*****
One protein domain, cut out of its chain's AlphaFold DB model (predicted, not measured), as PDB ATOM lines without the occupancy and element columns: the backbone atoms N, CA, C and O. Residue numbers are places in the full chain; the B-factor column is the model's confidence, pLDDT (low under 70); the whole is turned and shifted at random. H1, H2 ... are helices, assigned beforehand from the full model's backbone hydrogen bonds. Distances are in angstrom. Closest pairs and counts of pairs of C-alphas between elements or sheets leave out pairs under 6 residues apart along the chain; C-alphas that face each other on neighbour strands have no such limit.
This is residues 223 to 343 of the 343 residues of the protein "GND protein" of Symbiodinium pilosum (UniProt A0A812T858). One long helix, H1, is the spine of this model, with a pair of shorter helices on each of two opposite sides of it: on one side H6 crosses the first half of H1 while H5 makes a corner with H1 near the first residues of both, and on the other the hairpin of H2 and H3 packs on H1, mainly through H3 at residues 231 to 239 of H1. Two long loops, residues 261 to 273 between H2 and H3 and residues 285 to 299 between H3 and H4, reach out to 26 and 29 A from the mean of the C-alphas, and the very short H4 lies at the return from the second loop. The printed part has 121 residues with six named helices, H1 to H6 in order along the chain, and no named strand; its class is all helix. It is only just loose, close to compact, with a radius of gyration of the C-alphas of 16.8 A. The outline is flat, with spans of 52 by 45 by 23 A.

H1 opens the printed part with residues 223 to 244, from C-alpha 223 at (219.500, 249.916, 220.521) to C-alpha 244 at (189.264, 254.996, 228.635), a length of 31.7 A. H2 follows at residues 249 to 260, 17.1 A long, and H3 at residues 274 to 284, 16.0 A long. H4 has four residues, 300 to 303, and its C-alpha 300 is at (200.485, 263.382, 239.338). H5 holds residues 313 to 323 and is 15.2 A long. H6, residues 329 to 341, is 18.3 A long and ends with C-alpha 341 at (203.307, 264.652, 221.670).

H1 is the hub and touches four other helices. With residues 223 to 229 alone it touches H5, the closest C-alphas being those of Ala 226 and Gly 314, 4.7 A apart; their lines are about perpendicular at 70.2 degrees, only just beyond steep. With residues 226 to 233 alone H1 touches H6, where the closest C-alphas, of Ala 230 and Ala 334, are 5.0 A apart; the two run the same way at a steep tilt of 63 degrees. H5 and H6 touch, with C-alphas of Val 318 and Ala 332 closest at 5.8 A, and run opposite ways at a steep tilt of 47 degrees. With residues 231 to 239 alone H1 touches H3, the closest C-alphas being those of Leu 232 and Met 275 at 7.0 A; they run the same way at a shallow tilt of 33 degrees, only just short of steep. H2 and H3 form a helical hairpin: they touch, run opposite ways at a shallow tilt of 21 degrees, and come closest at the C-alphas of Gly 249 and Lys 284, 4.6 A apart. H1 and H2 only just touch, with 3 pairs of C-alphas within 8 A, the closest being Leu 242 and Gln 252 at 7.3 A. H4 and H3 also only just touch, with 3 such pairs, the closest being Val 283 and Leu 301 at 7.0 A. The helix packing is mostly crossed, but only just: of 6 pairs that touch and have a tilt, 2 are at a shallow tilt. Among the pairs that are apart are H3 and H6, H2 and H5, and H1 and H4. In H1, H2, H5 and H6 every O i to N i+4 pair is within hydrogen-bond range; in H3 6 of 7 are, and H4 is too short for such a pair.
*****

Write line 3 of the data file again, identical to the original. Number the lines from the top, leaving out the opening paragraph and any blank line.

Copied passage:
H1 is the hub and touches four other helices. With residues 223 to 229 alone it touches H5, the closest C-alphas being those of Ala 226 and Gly 314, 4.7 A apart; their lines are about perpendicular at 70.2 degrees, only just beyond steep. With residues 226 to 233 alone H1 touches H6, where the closest C-alphas, of Ala 230 and Ala 334, are 5.0 A apart; the two run the same way at a steep tilt of 63 degrees. H5 and H6 touch, with C-alphas of Val 318 and Ala 332 closest at 5.8 A, and run opposite ways at a steep tilt of 47 degrees. With residues 231 to 239 alone H1 touches H3, the closest C-alphas being those of Leu 232 and Met 275 at 7.0 A; they run the same way at a shallow tilt of 33 degrees, only just short of steep. H2 and H3 form a helical hairpin: they touch, run opposite ways at a shallow tilt of 21 degrees, and come closest at the C-alphas of Gly 249 and Lys 284, 4.6 A apart. H1 and H2 only just touch, with 3 pairs of C-alphas within 8 A, the closest being Leu 242 and Gln 252 at 7.3 A. H4 and H3 also only just touch, with 3 such pairs, the closest being Val 283 and Leu 301 at 7.0 A. The helix packing is mostly crossed, but only just: of 6 pairs that touch and have a tilt, 2 are at a shallow tilt. Among the pairs that are apart are H3 and H6, H2 and H5, and H1 and H4. In H1, H2, H5 and H6 every O i to N i+4 pair is within hydrogen-bond range; in H3 6 of 7 are, and H4 is too short for such a pair.